Functional connectivity is also widely used in research of post-stroke rehabilitation. The increase in ipsilesional and decrease in contralesional alpha-band connectivities among the motor cortices and cerebellum were positively correlated with motor recovery [18]. Upper-limb motor functions of stroke survivors were associated with interhemispheric somatosensory connectivity even during the resting state [19]. A brain stimulation study demonstrated the improvement of functional connectivity between bihemispheric motor cortices followed by improvement of upper limb function, measured by the Fugl-Meyer score [20]. The Fugl-Meyer score was also negatively associated with ipsilesional connectivity [21]. In addition, the National Institutes of Health Stroke Scale (NIHSS) was negatively correlated with small-world connectivity in the gamma frequency range [22] and positively correlated with the Pearson correlation for functional connectivity [23]. Higher coherence between the supplementary motor area (SMA) and sensorimotor cortex was discovered in post-stroke patients than in healthy controls [24]. It was hypothesized that the increase in coherence was related to motor attention and compensatory mechanisms [24]. Compensatory brain connectivities related to motor attention and explicit learning were observed in post-stroke patients with fMRI [25]. The resting-state functional connectivities in the motor, prefrontal, parietal, and temporal cortices were increased following stroke rehabilitation [26]. Higher functional connectivity in the prefrontal [27], frontal [28], and parietal [28] cortices were shown to facilitate post-stroke recovery. Motor training with gait improvement was shown to enhance frontal–central–parietal connectivity [29, 30], and it was suggested that this connection was associated with motor learning [29]. Our previous study also demonstrated that the parietal–frontocentral connectivities (PFCCs) in post-stroke patients were significantly different from the PFCCs of healthy subjects [31]. In the same study, we found that the PFCCs of post-stroke patients approached the connectivity strength of healthy subjects after undergoing rehabilitation training in an augmented-reality environment.

Recently, we proposed a classification model based on functional connectivity to distinguish bipedal activity that demonstrated promising accuracy in healthy subjects [32, 33]. The motivation for bipedal classification is to enable central nervous system-based active rehabilitation for better recovery (as discussed in [32]). In this study, as an extension of our previous studies, we performed a clinical case study to investigate the temporal changes of PFCCs in post-stroke patients and evaluate the performance of bipedal classification in combination with gait activity, PFCCs and the well-understood motor-related cortical potential (MRCP) [34]. To our knowledge, this is the first study to investigate the temporally synchronized activities of gait, MRCP, PFCC, and bipedal classification. The main objectives of this study are as follows:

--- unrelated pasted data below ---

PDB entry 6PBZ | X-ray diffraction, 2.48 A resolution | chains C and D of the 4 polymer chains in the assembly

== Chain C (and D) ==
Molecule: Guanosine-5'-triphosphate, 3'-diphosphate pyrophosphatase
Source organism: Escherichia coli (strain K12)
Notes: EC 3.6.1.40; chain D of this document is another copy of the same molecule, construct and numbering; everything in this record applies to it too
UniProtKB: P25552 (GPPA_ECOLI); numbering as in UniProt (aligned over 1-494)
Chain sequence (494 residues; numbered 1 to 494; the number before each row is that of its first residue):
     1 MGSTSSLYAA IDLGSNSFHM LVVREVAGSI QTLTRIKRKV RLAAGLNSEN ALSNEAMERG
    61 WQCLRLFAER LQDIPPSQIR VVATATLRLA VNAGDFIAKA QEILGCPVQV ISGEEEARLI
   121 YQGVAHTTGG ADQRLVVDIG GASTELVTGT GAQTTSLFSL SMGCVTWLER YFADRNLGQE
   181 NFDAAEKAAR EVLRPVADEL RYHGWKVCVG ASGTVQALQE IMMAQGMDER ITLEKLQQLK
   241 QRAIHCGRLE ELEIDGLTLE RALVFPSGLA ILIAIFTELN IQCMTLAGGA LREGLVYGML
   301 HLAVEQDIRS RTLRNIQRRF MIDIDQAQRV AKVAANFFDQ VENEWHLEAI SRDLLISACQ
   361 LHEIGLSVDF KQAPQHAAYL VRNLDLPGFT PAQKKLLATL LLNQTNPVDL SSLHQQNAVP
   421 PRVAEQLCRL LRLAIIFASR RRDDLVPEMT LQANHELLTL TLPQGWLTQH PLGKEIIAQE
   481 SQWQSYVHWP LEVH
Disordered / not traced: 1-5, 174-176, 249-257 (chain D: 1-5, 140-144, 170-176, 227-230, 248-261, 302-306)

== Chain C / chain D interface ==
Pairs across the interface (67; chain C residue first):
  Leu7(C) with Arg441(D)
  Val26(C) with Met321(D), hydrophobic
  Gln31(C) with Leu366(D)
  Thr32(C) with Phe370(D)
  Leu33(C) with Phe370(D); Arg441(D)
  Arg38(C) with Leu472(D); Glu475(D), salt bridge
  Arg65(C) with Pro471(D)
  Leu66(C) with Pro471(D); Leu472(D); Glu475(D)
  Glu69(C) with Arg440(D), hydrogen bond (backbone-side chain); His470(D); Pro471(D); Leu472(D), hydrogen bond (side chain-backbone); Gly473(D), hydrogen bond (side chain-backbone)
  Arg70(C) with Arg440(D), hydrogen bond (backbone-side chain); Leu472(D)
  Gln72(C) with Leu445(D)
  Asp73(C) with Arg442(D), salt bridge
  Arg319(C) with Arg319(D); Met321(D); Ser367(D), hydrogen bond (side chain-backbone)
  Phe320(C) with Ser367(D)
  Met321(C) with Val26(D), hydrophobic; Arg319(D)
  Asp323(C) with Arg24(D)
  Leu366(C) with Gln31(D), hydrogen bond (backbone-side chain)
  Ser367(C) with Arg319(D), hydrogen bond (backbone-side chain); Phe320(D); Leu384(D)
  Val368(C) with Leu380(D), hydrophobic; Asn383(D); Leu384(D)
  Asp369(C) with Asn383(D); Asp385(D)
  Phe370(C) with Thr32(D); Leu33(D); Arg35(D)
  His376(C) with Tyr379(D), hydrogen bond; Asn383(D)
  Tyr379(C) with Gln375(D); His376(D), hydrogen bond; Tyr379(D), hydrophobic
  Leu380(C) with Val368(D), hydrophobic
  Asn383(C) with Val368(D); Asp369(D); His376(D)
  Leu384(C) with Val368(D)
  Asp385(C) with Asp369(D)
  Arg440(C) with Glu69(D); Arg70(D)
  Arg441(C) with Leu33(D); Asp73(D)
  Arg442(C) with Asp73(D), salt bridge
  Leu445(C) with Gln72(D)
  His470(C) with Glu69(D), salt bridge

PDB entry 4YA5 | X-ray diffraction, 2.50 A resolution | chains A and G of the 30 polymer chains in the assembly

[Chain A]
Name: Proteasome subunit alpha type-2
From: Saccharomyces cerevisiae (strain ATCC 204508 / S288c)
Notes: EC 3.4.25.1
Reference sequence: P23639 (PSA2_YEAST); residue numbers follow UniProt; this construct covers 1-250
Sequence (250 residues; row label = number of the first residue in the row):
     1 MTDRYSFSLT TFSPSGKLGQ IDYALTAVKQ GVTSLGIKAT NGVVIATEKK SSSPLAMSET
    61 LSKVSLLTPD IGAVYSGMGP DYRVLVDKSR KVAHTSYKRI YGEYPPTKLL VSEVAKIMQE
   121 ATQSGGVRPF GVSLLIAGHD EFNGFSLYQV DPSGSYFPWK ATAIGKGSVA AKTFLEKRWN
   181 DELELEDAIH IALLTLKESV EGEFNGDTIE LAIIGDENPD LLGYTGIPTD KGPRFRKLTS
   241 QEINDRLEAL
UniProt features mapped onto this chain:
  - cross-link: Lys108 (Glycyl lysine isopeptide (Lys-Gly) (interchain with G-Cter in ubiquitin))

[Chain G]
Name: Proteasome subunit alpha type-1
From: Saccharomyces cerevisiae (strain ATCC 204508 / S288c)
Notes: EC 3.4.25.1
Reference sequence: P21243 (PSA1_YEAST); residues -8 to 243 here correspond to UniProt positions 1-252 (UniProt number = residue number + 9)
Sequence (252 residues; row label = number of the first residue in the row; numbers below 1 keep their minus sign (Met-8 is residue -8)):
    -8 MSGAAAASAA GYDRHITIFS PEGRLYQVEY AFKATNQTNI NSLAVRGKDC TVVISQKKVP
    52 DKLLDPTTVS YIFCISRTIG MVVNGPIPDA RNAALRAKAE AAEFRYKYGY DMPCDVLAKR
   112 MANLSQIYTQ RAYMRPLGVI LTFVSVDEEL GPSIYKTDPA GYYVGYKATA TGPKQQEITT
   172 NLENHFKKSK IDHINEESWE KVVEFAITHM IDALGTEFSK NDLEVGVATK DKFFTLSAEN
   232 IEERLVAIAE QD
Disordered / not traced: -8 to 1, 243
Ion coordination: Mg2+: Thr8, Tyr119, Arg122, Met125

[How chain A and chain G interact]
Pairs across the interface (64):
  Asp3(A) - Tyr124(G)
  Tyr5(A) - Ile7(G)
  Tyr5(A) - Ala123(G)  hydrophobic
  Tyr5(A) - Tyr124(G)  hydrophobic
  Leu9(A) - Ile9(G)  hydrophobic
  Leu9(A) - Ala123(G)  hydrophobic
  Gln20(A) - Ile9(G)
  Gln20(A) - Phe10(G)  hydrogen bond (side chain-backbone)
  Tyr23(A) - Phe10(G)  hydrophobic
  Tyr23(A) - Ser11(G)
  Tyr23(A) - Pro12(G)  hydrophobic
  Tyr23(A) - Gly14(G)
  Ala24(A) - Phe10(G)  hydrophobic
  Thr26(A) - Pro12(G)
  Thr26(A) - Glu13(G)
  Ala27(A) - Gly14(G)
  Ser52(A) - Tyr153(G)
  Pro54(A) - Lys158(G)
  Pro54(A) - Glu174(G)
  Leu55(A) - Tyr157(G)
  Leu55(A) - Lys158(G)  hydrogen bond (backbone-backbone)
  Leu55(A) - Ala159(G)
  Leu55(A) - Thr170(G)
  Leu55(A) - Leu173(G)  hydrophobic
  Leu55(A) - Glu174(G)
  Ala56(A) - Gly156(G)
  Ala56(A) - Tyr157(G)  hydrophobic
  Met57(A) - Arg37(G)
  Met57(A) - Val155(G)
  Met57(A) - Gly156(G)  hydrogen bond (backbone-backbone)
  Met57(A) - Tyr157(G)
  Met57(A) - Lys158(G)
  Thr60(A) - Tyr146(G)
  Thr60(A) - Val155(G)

1. 1.

    To investigate the temporal relationship between post-stroke knee flexion and MRCP activities.

  2. 2.

    To propose using joint MRCP-PFCC features to understand lower limb motor phases, including motor preparation (MP) and motor execution (ME).

  3. 3.

    To demonstrate the classification of left and right foot motor preparation prior to movement onset.

  4. 4.

    To study the EEG signatures between hemiplegic and nonhemiplegic foot motor activities.

Significance of study

This study impacts the neuroscience, engineering, and clinical domains. In the context of neuroscience, the interhemispheric PFCC dysconnection was temporally dependent on changes in knee angle and MRCP desynchronization in the Cz central foot region, showing changes in functional neuronal connections during lower limb activity. From an engineering aspect, we were able to classify bipedal brain functional connectivities within a transient 200 ms period before the onset of motor execution with a promising accuracy up to 75.1% and demonstrated the development of brain-controlled bipedal exoskeletons for active post-stroke neurorehabilitation. In the clinical domain, we found significant parietal–frontocentral connection strength differences between post-stroke hemiplegic and nonhemiplegic foot activities for the evaluation of central nervous system recovery during post-stroke rehabilitation.